AAAA Adopted Immigration Resolution
Board members of Academy of Adoption and Assisted Reproduction Attorneys
adopted a Resolution in 2018:
". . . opposing the separation of children from their parents by (U.S.) immigration
officials. This Resolution extends to opposing permanent placement of these
children without their parent or parents’ consent or unless placement is with relatives."
Consult with an active member of AAAA in your state before proceeding with an
adoption of "separated children."
Adoption Tax Credit
ADOPTION TAX CREDIT & EMPLOYER BENEFIT REMAIN IN THE FEDERAL TAX CODE !!
From broad based public support, Congress members included the permanent Adoption
Tax Credit and the tax benefit for employer-provided adoption benefits in the "Tax Cuts and
Job Acts" enacted at the end of 2017. These tax provisions continue to provide key financial
benefits to many adoptive families.
No significant change in terms of this adoption tax credit and employer provided adoption
benefit was made. Like the American Taxpayer Relief Act of 2012, "allowable expenses"
of adoption of a minor child may qualify for tax credit. The dollar amount of the maximum
Adoption Tax Credit per child is adjusted annually. Also, the maximum employer-provided
adoption benefit per child is adjusted annually. For adoptions finalized in tax year 2021,
the per child adoption tax credit maximum and the employer-provided adoption benefit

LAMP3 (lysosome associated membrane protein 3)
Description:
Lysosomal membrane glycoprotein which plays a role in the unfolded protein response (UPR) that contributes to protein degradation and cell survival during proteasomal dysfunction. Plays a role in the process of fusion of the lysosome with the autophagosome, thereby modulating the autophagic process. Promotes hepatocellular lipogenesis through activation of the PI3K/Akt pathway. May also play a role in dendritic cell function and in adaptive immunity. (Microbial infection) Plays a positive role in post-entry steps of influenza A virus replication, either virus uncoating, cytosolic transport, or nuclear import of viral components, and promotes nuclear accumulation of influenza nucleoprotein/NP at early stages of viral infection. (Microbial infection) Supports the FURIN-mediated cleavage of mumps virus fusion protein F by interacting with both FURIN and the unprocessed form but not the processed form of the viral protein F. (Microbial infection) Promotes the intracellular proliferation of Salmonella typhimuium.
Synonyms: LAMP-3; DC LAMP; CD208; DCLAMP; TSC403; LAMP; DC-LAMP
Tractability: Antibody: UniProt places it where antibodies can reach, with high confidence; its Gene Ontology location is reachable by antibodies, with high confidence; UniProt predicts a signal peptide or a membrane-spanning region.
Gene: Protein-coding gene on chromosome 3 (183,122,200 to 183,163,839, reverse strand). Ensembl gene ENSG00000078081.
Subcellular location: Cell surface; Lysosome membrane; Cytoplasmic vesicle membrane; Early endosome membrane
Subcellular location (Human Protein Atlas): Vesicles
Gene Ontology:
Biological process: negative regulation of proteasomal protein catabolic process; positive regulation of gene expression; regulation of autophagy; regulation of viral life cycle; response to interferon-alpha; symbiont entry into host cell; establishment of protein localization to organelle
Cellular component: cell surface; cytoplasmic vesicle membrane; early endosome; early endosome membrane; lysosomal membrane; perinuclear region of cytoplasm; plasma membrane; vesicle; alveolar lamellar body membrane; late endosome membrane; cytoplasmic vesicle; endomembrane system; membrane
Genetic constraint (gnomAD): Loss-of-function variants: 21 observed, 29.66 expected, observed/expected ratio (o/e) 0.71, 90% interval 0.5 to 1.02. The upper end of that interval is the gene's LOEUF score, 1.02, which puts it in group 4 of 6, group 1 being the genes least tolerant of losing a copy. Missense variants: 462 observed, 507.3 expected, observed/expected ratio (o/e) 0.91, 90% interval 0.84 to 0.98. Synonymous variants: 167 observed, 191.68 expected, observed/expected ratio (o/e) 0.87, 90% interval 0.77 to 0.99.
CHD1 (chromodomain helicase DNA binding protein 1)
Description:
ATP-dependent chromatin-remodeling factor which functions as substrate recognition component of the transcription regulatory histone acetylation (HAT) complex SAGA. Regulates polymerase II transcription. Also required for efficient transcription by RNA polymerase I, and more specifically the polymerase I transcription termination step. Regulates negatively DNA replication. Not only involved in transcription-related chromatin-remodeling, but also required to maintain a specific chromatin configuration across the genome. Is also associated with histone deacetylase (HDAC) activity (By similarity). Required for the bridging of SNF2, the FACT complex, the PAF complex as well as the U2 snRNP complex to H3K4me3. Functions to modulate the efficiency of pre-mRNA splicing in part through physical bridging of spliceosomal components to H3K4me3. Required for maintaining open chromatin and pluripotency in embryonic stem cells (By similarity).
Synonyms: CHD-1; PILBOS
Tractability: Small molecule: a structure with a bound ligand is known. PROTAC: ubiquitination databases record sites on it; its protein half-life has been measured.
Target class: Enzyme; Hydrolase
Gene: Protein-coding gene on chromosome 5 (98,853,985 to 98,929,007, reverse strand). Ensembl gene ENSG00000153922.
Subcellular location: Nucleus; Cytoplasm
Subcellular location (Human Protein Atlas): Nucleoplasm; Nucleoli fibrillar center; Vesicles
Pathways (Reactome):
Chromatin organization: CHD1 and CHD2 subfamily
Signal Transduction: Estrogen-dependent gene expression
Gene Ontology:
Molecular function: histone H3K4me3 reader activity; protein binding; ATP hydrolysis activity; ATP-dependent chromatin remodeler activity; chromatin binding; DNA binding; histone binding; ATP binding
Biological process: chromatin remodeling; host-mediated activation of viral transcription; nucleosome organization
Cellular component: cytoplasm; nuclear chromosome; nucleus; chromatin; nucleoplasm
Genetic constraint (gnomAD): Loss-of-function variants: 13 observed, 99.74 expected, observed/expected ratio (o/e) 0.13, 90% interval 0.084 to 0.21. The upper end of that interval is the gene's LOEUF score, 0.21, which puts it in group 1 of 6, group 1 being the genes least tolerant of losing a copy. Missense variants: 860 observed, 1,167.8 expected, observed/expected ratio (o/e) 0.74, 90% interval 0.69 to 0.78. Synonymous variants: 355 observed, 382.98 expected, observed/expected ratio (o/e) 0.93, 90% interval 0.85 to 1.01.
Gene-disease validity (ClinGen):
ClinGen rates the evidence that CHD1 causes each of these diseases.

maximum amount for qualified families are both set at $14,440.
Phase-out amounts of both allowable adoption tax credit and employer provided adoption
benefit continue as in prior law. A sliding scale based on families' modified adjusted gross
income is adjusted annually by the IRS.
Since 2018, Illinois income tax has also provided an adoption tax credit against Illinois
income tax, with similar requirements and different dollar amounts.
When you plan to adopt a child or children, consult with a tax preparer who is familiar
with adoption tax benefits and limitations.
Access to Original Birth Certificates in Illinois
for Adopted or Surrendered Persons
An adopted or surrendered person born in Illinois prior to January 1, 1946,
has an unqualified right of access, upon request, to an unaltered, non-certified copy
of his or her original birth certificate.
Beginning November 15, 2011, an adopted or surrendered person born in Illinois
on or after January 1, 1946, and age 21 or over, can request a non-certified copy
of his/her original birth certificate. However, this request is subject to the right
of a birth parent to block disclosure of his/her identifying information contained
in the original birth certificate. If a birth parent files a nondisclosure request prior
to the person filing a request for birth certificate copy, then identifying-information
of the birth parent will be redacted from the issued copy.
In addition to the adopted or surrendered person, others can request a copy
of the person's birth certificate. For detailed information on who may apply,
forms to use, and steps of this process, see Illinois Department of Public Health
web pages at: